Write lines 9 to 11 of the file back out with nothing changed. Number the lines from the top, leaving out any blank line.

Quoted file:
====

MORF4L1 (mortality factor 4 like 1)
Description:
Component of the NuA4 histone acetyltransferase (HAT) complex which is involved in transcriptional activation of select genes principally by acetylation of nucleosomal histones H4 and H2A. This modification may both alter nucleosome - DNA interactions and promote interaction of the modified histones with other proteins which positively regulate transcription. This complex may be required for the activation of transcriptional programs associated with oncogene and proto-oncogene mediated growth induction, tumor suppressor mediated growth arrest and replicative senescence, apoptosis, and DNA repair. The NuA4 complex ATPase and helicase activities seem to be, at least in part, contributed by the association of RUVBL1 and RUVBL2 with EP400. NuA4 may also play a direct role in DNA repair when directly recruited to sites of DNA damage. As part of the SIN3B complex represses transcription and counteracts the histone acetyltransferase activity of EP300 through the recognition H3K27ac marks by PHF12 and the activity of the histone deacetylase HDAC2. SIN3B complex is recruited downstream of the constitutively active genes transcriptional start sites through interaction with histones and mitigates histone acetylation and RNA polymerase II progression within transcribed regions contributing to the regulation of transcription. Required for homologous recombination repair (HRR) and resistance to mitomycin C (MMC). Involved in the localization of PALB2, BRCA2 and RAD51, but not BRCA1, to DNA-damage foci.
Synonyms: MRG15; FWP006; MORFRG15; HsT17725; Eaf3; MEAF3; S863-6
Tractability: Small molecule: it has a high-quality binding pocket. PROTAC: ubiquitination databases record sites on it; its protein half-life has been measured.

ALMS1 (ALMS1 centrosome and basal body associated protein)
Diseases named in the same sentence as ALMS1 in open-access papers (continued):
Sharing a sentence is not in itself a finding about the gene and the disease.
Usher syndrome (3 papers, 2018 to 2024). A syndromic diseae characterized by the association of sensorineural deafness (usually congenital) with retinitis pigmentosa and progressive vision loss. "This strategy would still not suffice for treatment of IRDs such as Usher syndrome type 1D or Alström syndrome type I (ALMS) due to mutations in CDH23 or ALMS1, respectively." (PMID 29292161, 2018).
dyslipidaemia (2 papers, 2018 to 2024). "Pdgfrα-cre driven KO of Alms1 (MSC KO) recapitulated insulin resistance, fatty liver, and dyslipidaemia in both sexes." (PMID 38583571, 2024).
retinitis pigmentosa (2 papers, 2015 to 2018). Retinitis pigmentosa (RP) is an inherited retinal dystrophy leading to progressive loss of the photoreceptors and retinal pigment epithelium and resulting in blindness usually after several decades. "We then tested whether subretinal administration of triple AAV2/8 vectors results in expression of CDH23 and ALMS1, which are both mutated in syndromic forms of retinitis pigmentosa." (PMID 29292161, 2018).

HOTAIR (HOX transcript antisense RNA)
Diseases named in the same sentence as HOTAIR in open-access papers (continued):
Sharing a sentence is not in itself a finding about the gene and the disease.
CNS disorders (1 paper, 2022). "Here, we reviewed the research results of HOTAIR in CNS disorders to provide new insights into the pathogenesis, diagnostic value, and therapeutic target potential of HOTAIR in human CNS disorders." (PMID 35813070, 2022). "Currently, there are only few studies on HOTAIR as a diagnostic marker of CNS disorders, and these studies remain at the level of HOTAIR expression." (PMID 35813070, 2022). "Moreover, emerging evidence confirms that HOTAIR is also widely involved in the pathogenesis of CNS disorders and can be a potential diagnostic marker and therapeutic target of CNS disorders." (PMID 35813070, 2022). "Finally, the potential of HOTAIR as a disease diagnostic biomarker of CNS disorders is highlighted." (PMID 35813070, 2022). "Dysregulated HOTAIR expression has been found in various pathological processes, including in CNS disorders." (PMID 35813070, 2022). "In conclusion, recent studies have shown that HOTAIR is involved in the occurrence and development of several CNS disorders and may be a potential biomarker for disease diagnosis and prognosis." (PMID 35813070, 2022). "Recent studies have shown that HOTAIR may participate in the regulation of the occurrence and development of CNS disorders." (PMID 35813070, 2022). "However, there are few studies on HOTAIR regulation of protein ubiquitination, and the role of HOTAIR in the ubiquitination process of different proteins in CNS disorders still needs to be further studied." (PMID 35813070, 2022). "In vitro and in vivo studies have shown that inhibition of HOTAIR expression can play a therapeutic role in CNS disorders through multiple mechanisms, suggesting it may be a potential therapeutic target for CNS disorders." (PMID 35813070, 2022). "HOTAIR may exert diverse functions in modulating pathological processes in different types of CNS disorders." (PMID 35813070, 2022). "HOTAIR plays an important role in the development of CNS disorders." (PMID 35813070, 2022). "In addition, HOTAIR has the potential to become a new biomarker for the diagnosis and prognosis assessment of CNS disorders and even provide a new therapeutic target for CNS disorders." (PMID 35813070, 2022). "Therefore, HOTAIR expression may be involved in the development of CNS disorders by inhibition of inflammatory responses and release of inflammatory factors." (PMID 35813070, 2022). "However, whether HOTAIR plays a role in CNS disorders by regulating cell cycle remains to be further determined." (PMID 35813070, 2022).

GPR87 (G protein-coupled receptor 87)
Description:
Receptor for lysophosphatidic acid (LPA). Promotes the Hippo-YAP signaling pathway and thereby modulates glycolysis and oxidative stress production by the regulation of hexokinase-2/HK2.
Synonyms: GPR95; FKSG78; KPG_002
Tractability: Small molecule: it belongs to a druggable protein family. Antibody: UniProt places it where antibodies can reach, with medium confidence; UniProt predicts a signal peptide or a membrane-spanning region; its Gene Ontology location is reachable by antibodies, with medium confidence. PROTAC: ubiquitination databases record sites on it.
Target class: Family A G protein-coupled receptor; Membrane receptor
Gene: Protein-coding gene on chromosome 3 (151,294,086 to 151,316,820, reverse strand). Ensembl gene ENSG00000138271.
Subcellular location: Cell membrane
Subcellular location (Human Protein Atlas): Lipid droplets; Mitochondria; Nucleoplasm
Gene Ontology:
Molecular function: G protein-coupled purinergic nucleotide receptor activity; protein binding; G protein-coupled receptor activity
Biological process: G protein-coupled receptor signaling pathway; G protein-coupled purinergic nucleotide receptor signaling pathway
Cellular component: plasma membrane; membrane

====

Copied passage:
Usher syndrome (3 papers, 2018 to 2024). A syndromic diseae characterized by the association of sensorineural deafness (usually congenital) with retinitis pigmentosa and progressive vision loss. "This strategy would still not suffice for treatment of IRDs such as Usher syndrome type 1D or Alström syndrome type I (ALMS) due to mutations in CDH23 or ALMS1, respectively." (PMID 29292161, 2018).
dyslipidaemia (2 papers, 2018 to 2024). "Pdgfrα-cre driven KO of Alms1 (MSC KO) recapitulated insulin resistance, fatty liver, and dyslipidaemia in both sexes." (PMID 38583571, 2024).
retinitis pigmentosa (2 papers, 2015 to 2018). Retinitis pigmentosa (RP) is an inherited retinal dystrophy leading to progressive loss of the photoreceptors and retinal pigment epithelium and resulting in blindness usually after several decades. "We then tested whether subretinal administration of triple AAV2/8 vectors results in expression of CDH23 and ALMS1, which are both mutated in syndromic forms of retinitis pigmentosa." (PMID 29292161, 2018).